“With traditional music, we tend to think of it as something very holy, you know. That we need to keep it in a certain way. But I was more interested in finding out how this language works and how to reach an intuitive way of using it.”
Maarja Nuut has a background as a classical violinist, and even though she grew up in Estonia, it was not until her early 20s she started to give her own take on her home country’s traditional music.
She describes how she after a period of studying Indian music in New Delhi came back with fresh ears. And when she was introduced to archival recordings of Estonian folk musicians, playing traditional village music, she was instantly hooked.
“The sound world, that I discovered there, was really psychedelic and mysterious. In some ways, it can be compared to Indian music. It’s a musical language filled with rules, grammar, semantics, and so on. And maybe because I had been to India, my ears were so open to microtonality and all the small details. So I think, I had a different view.”
This music had a huge impact on her. And even though the old recordings are nowhere near hi-fi and often are quite short (because the sound collectors didn’t want to waste too much recording wax), she was very fascinated by what she heard.
“I was interested in why it was sounding so captivating and so interesting, because this old music is rather minimal, and there’s a lot of repetition. But then at the same time, it’s constantly changing in details. It’s constantly evolving. So it’s, in a way, a kind of transcendental music.”
“It’s so full of details, I would say. Different players have their own style, their own character. You can really hear, especially with string instruments or with vocal, how much they play with their own voice. That they want to tell something.”
This musical discovery was followed by an intense period of studying the recordings closely.
“I knew, I could mime the recordings. And just always play exactly the same. But then it’s not living music. It’s sort of dead. It’s just copying someone’s moment from 100 years ago. But if you learn all the basic things, and if you’re lucky, you might one day be able to talk in your own way.”
“It took some time to get to the moment, where I got the satisfaction, that okay, I can now play all those little ornaments and thrills, the way I hear them, and then I asked yourself where to go next. Because I couldn’t just stay here playing exactly those twenty seconds the same way.”
Since then Maarja Nuut has taken the style to new places in her own compositions, and she has – among many other things – brought modular synth sounds, field recordings, and hypnotic vocal looping into the mix.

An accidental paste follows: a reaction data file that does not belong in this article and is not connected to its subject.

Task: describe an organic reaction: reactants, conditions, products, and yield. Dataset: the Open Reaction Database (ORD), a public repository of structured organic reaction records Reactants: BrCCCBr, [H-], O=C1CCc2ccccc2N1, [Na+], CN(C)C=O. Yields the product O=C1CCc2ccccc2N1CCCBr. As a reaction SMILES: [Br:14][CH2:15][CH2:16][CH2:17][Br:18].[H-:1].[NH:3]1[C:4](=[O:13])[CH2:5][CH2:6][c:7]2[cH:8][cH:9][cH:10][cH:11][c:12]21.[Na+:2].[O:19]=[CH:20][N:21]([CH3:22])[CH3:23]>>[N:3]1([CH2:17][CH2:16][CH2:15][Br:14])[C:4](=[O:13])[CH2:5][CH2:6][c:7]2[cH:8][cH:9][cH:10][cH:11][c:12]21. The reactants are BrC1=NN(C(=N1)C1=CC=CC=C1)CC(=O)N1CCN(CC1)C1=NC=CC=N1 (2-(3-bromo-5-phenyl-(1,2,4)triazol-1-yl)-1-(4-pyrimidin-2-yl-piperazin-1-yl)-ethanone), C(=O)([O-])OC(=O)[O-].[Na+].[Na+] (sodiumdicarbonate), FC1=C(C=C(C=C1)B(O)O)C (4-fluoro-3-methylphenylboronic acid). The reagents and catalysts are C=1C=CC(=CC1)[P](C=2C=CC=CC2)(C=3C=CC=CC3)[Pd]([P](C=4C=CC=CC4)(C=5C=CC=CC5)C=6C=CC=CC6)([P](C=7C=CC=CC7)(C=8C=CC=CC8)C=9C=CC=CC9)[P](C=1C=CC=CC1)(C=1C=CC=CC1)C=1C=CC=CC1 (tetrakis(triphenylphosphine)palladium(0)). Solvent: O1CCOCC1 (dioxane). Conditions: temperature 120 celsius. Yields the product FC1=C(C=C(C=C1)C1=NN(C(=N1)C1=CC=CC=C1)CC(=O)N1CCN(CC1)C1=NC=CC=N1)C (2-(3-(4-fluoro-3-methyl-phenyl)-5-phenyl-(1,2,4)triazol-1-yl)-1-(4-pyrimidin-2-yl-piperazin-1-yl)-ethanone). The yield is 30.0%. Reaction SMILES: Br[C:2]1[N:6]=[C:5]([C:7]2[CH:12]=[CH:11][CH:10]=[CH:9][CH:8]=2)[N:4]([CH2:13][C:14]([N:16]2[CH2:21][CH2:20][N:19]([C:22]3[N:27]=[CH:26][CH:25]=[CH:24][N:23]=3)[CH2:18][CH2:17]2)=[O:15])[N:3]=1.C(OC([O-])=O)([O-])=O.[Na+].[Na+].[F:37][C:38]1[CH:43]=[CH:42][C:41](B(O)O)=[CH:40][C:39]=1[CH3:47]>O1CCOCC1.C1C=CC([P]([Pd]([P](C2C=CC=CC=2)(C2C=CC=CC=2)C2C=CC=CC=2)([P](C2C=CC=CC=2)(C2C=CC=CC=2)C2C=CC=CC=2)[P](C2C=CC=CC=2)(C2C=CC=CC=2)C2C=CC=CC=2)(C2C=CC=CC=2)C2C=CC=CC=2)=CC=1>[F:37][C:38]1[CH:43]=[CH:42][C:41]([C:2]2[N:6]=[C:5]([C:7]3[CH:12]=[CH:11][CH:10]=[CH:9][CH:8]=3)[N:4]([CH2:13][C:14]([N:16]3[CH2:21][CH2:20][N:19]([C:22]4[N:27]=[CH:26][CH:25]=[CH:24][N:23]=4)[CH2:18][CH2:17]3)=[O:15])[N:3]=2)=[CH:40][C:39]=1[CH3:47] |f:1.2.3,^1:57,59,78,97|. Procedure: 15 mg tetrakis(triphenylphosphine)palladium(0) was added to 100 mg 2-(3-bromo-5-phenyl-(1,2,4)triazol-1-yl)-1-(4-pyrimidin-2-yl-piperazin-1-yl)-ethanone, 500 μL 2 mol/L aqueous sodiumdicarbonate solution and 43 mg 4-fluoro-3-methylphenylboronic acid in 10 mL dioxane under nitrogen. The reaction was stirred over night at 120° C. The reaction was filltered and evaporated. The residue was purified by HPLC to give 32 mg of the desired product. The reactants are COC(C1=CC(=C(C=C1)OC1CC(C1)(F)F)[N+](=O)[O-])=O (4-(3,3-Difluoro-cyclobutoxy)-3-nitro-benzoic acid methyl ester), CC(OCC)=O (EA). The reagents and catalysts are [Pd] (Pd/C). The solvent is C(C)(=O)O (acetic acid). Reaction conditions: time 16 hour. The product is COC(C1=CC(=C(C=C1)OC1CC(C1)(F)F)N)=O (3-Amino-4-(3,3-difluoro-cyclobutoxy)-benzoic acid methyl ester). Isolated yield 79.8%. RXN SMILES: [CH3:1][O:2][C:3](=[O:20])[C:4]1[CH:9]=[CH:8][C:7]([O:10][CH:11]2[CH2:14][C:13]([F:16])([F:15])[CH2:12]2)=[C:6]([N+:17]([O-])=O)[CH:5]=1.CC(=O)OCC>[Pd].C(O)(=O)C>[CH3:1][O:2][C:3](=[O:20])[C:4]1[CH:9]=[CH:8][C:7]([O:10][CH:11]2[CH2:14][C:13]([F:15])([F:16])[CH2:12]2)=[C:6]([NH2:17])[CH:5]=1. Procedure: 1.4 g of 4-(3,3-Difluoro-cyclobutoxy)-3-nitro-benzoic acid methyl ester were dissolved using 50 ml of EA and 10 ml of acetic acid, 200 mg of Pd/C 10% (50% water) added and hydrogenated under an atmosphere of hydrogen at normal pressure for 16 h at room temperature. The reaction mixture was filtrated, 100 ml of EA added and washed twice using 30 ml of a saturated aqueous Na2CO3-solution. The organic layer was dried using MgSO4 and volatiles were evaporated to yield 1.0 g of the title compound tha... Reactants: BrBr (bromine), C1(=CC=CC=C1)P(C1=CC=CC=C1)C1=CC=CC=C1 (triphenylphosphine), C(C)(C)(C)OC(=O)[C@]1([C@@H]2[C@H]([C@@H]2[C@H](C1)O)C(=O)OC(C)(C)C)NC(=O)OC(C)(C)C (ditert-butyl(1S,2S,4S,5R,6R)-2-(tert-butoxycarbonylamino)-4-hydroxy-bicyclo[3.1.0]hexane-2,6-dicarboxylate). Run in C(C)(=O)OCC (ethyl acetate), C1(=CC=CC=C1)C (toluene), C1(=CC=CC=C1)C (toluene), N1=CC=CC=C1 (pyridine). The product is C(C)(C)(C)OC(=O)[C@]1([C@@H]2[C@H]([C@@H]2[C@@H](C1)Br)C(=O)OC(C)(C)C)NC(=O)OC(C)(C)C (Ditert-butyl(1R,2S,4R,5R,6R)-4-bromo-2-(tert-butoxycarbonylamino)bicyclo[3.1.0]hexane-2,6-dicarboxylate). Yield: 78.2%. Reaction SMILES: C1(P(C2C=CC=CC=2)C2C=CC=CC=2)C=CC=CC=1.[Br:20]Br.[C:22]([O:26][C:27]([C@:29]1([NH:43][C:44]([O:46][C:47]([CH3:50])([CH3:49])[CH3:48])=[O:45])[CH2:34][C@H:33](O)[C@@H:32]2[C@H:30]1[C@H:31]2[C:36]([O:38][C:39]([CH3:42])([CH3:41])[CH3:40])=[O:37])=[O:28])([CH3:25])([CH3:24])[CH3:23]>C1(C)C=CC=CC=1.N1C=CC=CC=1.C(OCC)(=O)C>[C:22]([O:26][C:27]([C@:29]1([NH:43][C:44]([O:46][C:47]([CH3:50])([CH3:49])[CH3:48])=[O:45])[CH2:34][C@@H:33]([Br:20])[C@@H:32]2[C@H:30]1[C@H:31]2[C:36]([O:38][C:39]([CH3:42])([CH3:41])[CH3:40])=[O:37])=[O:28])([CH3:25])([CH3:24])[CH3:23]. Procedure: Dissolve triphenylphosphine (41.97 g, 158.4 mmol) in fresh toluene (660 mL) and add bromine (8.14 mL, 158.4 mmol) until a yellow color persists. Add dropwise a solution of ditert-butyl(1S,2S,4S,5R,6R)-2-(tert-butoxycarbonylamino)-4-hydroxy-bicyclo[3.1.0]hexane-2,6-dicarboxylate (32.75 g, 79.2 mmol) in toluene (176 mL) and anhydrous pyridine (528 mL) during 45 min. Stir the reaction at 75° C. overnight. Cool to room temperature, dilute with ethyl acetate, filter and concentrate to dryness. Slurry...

At the end of the interview, Maarja Nuut presented two of the songs, we can experience as part of her performance at Northern Winter Beat.
The first one is called “Haned kadunud” (meaning “Lost geese”). A rather macabre story originally passed on as a folk song.
“There are different versions of this story, andit’s very mysterious, in some ways. It’s about this young woman, who’s keeping some birds. Geese. But then a big wind comes and takes the birds away. So she goes home and asks her mother to bake some bread and make her hair nice, so she can go and look for the birds. But then, while she’s on her way, she meets all sorts of different creatures and people, hidden behind ordinary names. And in the end, she’s led to an old country house, and there’s a big party. There are food and drinks, and she’s asked to sit behind the table. And when she sits there, she realises that everything around her, the furniture, the drinks, the food, are all made from her own birds and that she’s actually ended up in the underworld.”
“Haned kadunud” / “Lost geese” (lyric excerpt):
“A seat of goose bones is brought to me
I am given goose meat to eat
I am given goose blood to drink”
“There are different interpretations, and if you read the story, it sounds like an average story. So what’s so interesting about those songs and stories is that you really need to know some context, and there are so many layers. Because those songs have been passed on for hundreds, hundreds, hundreds of years. So you read a simple story, but there’s actually something a very deep layer underneath it. And we don’t really know, what’s the moral of the story. Everyone can think of their own. Sometimes there’s no moral. Sometimes things just go bad and that’s it.”
Maarja Nuut & Ruum – Haned kadunud
Another song, Maarja presents, is “Kurb laulik” (meaning “Sad singer”).
“Kurb laulik” / “Sad singer”:
”He who hears me sing Will think all is well He will believe that my days are filled with joy
I sing through my sorrows I sing through my mourning heart
Tears stream from my eyes to my chest From my chest to my heart From my heart to my knees From my knees to my feet From my feet to my toes From my toes, they flow to the ground
Then the village herd will get to drink The parish foals will get to drink The manor horses will get to drink”
Maarja Nuut & Ruum – Kurb laulik- live session
Maarja Nuut is playing at Northern Winter Beat 2020 January 31st at Huset in Hasserisgade.